Under the direction of Kimberly Peirce, ‘Stop-Loss’ explores the psychological toll of war on soldiers returning home from Iraq. The film follows Sergeant Brandon King, who returns to his small Texas town after completing his tour of duty, only to find himself involuntarily called back to serve under the military’s controversial stop-loss policy.

Faced with the prospect of returning to combat, Brandon tries to make sense of his situation. While he feels obligated by the commitment of duty and honor, it is countered by a feeling of betrayal. If ‘Mending the Line’ ignited curiosity regarding the veterans’ psychological toil after combat, ‘Stop-Loss’ presents a gritty exploration of the harsh realities faced by the soldiers.

5. Thank You for Your Service (2017)

In the directorial hands of Jason Hall, ‘Thank You for Your Service’ delves into the harrowing aftermath of war as it follows a group of U.S. soldiers returning home from Iraq. Battling with the trauma of combat and struggling to reintegrate into civilian life, the soldiers face a myriad of challenges, including PTSD, addiction, and fractured relationships.

The film focuses on Adam Schumann, a sergeant haunted by the memories of war, as he attempts to readjust to his role as a husband and father. Alongside his comrades, he is bogged down with bureaucratic red tape and inadequate mental health support, highlighting the stark realities faced by veterans upon their return. If you were taken by the depiction of the aftermath of war in ‘Mending the Line,’ ‘Thank You for Your Service’ will explore the troubled lives of veterans further in a raw look at their battle for healing and redemption.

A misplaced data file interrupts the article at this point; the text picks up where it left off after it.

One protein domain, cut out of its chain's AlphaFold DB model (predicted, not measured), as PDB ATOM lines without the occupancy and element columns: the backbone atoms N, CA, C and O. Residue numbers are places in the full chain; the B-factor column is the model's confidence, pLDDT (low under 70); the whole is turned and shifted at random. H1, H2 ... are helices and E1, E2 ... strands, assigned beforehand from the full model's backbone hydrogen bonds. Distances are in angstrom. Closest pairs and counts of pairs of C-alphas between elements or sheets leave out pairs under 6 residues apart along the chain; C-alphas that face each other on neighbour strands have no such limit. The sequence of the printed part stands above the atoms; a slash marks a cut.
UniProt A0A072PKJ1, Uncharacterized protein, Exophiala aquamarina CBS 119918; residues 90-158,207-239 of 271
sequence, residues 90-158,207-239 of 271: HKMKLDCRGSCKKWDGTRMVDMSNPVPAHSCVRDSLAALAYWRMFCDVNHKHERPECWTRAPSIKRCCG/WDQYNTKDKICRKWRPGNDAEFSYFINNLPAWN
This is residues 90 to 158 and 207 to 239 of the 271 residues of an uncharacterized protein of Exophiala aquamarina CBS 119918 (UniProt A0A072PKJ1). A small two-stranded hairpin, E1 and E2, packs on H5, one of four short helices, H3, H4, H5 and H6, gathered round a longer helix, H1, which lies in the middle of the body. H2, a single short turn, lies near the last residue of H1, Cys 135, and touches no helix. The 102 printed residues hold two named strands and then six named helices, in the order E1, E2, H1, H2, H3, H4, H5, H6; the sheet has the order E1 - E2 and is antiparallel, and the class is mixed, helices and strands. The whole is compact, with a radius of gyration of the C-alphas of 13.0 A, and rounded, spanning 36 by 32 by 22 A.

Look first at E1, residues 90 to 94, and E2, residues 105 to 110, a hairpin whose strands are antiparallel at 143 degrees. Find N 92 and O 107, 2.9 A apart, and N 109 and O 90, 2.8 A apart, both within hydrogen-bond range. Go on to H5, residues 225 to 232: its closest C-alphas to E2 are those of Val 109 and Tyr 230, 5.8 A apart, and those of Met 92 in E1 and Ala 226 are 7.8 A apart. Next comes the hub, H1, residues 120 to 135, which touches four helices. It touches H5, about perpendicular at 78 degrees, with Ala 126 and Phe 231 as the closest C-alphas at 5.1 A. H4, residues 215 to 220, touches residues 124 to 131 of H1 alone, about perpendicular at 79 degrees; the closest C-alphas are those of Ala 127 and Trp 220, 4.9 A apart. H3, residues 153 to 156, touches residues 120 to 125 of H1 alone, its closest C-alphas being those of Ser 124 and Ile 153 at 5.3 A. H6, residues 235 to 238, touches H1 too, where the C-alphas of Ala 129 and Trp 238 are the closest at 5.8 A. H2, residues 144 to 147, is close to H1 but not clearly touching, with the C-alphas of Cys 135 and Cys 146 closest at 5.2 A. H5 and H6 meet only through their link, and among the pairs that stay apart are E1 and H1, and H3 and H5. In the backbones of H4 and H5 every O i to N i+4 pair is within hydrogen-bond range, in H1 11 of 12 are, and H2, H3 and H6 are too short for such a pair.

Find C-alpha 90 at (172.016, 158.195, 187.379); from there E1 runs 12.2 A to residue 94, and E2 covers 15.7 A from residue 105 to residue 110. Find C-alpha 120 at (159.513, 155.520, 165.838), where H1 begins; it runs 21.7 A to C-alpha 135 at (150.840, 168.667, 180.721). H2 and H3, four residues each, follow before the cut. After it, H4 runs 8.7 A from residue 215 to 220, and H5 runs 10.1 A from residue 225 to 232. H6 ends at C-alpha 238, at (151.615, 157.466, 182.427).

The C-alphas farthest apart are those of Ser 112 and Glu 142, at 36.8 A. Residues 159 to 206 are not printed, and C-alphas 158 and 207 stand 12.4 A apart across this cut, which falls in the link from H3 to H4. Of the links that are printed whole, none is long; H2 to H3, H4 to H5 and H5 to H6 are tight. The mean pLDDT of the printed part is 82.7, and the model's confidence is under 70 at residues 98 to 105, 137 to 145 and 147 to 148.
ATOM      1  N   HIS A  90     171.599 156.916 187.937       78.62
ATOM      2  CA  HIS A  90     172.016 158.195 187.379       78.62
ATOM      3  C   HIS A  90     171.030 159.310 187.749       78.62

4. The Way (2010)

With Emilio Estevez in the director’s chair, ‘The Way’ revolves around Tom, a stoic ophthalmologist who embarks on a transformative pilgrimage along the Camino de Santiago in Spain. Tom receives word that his son has died while trekking the trail to the Camino de Santiago, and he begins the journey to retrieve his body. As Tom traverses the picturesque landscapes and encounters a diverse array of fellow pilgrims, each facing personal demons and nurturing aspirations, he begins to unravel the layers of grief and regret that have consumed him. While Tom forms unexpected bonds with his fellow travelers, fans of ‘Mending the Line’ will appreciate the film’s narrative of finding solace, camaraderie, and ultimately, a renewed sense of purpose and meaning in life.